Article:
Hella Haasse (1918-2011) © Wikipedia / Aaron Sikkink
The most obvious of these is the way in which the end of the Indies was dealt with. It began already in Oeroeg, when in Hella Haasse’s tense final scene the old Indonesian friend the Dutch narrator had been looking for tells him: “Go away, otherwise I’ll shoot. You have no business being here”, and the latter hence has to say farewell to the land of his birth – as in the real world, from 1946 on, more than 300,000 refugees plus over 130,000 Dutch soldiers were forced to ‘go home’ to Holland. For many of them, often with family both in the Netherlands and in Indonesia, this meant a most painful separation, and in subsequent decades this has led to a lively debate, with a multitude of personal and cultural ramifications, on the question of who or what is truly “Indies” in the Netherlands. Marion Bloem did not want to be an ordinary Indies girl. Hella Haasse on the other hand did want to be one, but was not allowed to, especially by Rob Nieuwenhuys. But things can change, and between Oeroeg and Sleuteloog she has grown into the grande dame, the Yourcenar of Indies writing.
No less revealing is how Reggie Baay has been able in recent years to add two virtually unknown chapters to Indies history. First in 2008 with De njai (The Concubine), his history of the native female ancestor often air-brushed out of colonial family histories, as in Dido Michielsen’s novel about nyai Isah. And then in 2015 in Baay’s path-breaking Daar werd wat gruwelijks verricht (Something Gruesome Happened There), in which Baay writes the very painful history of slavery in the Dutch East Indies – “I’ve never heard of such a thing”, as Droogstoppel would say.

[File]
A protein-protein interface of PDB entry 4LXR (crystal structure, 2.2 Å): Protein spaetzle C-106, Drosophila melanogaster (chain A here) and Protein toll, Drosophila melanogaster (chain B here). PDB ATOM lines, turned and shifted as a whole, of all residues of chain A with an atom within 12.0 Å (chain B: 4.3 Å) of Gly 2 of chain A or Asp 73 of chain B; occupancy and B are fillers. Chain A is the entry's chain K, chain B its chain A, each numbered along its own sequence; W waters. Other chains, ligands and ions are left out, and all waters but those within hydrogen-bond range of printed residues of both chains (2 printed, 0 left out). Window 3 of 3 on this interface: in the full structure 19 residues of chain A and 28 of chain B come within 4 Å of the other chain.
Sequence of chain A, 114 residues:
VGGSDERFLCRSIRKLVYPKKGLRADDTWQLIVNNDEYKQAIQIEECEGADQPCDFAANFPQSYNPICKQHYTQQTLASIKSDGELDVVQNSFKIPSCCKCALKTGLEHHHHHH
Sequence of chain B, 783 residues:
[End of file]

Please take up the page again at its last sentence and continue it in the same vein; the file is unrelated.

Again and again there is also the theme of war and violence that recurs in Indies literature. In 2013 the seventh edition appears of Rudy Kousbroek’s extraordinary collection of essays and documents, Het Oostindisch kampsyndroom (The East Indies Camp Syndrome, 1985), followed in 2010 by Jeroen Brouwers’ collected Indies novels: Het verzonkene (What is Submerged, 1979), Bezonken rood (1981; Sunken Red, 1998) and De Zondvloed (The Deluge, 1988). In fact this is a reprise of the 1980s when the clash between Kousbroek and Brouwers led to a fierce literary debate about truth and lies over the Japanese occupation of the Indies from 1942 to 1945.
Again and again the theme of war and violence recurs in Indies literature